How GST refunds are being resolved

The Goods and Services Tax (GST) was introduced on July 1, 2017 and we are approaching the completion of the first year of the tax. The initiative has raised the confidence of both domestic and international players in the Indian market. The taxpayers’ expectations from GST, the government’s efforts in laying the foundation of the GST law, its implementation by the GST Network (GSTN), the role of the implementing officers, and tax practitioners’ compliance with the law will be topics of debate and stakeholders are bound to have a variety of different opinions.

Remarkably, when we take a comparative look at the experience of various countries, India has not been under any inflationary pressure compared to other countries that implemented GST, whether you judge by Wholesale Price Index (WPI) or Consumer Price Index (CPI). India’s performance in the World Bank’s Ease of Doing Business rankings has also improved.  

Undoubtedly, since the GST law is an altogether new law which has eliminated many existing indirect taxes, it is taking its own time to overcome teething problems. The initial hiccups in the digital implementation of the tax also led to taxpayers taking a jaundiced view of the tax. But GST will emerge as the most seminal indirect tax reform ever implemented in India. It is also pertinent to note that the GST Council has always been pro-active, and in order to address each practical deficiency as it arose, it made changes in the GST law in almost every one of its 27 meetings.

So far, we have witnessed the phase of registration and filing of returns. Taxpayers will also face the stage of assessment and scrutiny. GST refunds have become an area of concern for almost all classes of taxpayers, but mainly for exporters. 

The entire process of GST registration and returns has been successfully running online on The process, ranging from registration, returns and refunds, to assessment and e-waybill, is available on the digital portal, and there is no manual interruption. However, in the case of refunds, there is a hybrid process wherein the taxpayer has to first file an application online, and then get it processed manually by carrying the requisite documents. 

There are several types of refunds in GST — namely, refunds on account of excess payment of tax due to mistakes; excess balance in electronic cash ledgers; exports with payment of IGST or under bond or letters of undertaking (LUT); supplies made to units/developers in special economic zones on payment of IGST or under bond or LUT; inverted duty structure; deemed exports; persons holding UIN and miscellaneous refunds.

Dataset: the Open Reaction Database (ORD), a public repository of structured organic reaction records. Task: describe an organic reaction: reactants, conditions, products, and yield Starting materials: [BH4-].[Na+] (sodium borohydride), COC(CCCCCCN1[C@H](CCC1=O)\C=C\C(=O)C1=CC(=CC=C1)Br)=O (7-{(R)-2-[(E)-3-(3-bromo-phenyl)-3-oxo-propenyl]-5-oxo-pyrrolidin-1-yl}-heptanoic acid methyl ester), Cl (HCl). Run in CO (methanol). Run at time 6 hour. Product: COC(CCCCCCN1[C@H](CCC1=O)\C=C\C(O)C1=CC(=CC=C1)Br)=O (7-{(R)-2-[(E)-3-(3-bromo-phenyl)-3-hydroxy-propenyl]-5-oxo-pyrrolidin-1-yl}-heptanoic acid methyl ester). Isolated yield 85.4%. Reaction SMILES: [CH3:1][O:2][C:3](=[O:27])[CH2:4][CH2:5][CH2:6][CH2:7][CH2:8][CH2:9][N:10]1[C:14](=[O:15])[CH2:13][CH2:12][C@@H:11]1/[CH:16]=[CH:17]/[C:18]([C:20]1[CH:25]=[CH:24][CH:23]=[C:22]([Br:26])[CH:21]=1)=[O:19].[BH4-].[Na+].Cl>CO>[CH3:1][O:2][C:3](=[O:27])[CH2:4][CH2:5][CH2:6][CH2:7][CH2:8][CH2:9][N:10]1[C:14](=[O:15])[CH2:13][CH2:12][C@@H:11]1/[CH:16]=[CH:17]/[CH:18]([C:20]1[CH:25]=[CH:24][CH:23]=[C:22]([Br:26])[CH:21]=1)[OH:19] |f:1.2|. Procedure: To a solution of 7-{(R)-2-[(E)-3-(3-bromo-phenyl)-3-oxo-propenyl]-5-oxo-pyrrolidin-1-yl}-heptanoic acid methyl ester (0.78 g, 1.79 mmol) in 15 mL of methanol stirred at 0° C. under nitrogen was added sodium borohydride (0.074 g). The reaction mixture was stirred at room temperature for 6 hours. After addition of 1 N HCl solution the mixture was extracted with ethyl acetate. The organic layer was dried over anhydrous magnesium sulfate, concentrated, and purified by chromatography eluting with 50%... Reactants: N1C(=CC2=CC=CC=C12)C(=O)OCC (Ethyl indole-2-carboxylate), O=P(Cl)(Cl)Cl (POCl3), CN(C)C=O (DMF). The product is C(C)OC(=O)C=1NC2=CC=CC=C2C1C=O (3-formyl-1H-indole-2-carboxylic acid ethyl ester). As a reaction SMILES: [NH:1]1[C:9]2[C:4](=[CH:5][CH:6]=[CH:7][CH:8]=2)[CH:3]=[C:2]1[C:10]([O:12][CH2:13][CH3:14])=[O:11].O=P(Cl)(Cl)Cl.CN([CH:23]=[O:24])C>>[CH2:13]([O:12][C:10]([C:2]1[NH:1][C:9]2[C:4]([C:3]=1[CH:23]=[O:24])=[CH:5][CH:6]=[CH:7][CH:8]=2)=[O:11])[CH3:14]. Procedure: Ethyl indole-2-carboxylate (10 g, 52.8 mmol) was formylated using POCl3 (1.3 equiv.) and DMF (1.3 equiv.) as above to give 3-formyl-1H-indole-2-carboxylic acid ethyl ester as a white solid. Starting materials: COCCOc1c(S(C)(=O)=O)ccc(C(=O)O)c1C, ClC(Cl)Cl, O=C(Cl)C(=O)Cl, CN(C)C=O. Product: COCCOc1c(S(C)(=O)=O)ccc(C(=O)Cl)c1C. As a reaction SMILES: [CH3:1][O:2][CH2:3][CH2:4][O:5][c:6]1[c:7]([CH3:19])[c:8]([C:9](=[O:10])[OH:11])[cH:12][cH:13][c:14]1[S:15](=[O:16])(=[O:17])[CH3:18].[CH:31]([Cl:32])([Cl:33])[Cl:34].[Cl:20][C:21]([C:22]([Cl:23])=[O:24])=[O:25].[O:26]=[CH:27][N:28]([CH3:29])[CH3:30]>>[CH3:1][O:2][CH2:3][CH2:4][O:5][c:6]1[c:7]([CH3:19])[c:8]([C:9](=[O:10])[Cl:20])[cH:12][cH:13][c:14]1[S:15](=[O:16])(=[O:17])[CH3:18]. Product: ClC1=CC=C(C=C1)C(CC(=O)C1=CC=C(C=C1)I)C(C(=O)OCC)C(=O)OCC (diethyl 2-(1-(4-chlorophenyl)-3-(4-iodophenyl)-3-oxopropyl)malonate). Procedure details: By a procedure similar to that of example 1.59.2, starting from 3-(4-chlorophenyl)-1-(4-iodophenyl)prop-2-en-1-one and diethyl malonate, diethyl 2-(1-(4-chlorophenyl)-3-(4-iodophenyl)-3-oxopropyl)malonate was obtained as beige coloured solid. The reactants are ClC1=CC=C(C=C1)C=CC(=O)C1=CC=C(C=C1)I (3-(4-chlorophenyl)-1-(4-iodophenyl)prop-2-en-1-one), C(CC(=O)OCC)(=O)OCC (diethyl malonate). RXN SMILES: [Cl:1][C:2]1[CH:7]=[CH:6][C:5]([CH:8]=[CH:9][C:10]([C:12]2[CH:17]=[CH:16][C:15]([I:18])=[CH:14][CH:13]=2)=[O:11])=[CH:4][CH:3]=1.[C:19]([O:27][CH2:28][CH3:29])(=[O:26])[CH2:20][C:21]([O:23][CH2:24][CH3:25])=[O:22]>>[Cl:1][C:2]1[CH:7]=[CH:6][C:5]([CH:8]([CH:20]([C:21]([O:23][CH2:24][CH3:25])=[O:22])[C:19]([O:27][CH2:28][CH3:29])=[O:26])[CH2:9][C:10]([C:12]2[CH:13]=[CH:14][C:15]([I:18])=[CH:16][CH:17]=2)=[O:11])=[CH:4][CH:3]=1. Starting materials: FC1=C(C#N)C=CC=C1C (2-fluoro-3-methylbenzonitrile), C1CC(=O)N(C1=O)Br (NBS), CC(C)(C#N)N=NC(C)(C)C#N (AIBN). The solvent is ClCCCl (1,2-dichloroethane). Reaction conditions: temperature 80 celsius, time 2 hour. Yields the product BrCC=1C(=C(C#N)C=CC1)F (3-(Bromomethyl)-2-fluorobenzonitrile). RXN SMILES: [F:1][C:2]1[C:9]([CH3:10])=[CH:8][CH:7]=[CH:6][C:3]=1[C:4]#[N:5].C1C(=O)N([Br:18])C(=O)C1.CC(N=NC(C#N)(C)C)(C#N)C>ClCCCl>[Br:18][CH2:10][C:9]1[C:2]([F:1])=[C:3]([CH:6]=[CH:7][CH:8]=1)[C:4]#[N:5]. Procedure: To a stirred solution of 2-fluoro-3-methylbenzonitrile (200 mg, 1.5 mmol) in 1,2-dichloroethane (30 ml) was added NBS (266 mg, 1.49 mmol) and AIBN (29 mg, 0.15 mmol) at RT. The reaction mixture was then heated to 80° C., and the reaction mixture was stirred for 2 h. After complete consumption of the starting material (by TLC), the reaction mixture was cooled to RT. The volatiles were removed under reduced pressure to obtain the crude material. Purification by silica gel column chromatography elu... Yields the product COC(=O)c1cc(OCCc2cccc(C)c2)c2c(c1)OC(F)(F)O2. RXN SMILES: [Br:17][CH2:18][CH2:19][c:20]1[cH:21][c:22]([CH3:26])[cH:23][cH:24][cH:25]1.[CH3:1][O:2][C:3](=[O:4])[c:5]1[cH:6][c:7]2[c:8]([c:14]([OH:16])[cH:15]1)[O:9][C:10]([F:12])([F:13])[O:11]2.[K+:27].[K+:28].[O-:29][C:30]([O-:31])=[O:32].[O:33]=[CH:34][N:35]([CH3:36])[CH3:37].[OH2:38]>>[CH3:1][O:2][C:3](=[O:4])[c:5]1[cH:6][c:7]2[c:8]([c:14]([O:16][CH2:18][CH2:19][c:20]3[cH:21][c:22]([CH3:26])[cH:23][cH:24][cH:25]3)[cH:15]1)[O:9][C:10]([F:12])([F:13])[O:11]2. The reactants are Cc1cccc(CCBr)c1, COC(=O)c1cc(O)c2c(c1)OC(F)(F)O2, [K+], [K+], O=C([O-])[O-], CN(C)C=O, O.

The prime reasons why refunds have been delayed are technical mistakes made by taxpayers in filing returns such as GSTR 3B or GSTR 1; mistakes made by exporters in furnishing details in shipping bills; lack of clarity in the procedure for filing the refund form; uncertainty about online filing versus manual filing; uncertainty about which officer to interact with; and validations placed on the GST common portal, and so on. The problem gets compounded when numerous clarifications, notifications, press releases, forms and documents are issued. 

Looking at the difficulty, the Central Board of Indirect Taxes and Customs (or CBIC, earlier known as the Central Board of Excise and Customs) has from time to time made efforts to release refunds by organising various drives. Refunds of GST have been a concern for both the government and the trade for the past several months. So far, the government has sanctioned more than ~300 billion as GST refunds. In order to liquidate the pending amount of around ~140 billion, the government started a second “special refund fortnight” that started on May 31 and will go on until June 14, 2018.

The first refund drive was only for refunds on account of exports. The current drive will facilitate all types of refund claims, with Customs, Central and State GST officers endeavouring to clear all GST refund applications received on or before April 30, 2018. The drive is a mega opportunity for India’s taxpayers to secure the release of refunds that have been pending since July 2017.

To educate taxpayers about GST refunds, the government has also published a ready reckoner that explains each type of refund in lucid language, with a clear mention of the time limit, relevant dates, documents required, procedures to claim refunds for exports, tabular presentations of various situations along with solutions, with screenshots of the GST Portal for each type of refund. The ready reckoner is for all taxpayers, tax practitioners, chartered accountants, company secretaries, lawyers and GST practitioners.  
Ansh Bhargava is Director, and Aditya Singhania is Deputy General Manager, Taxmann

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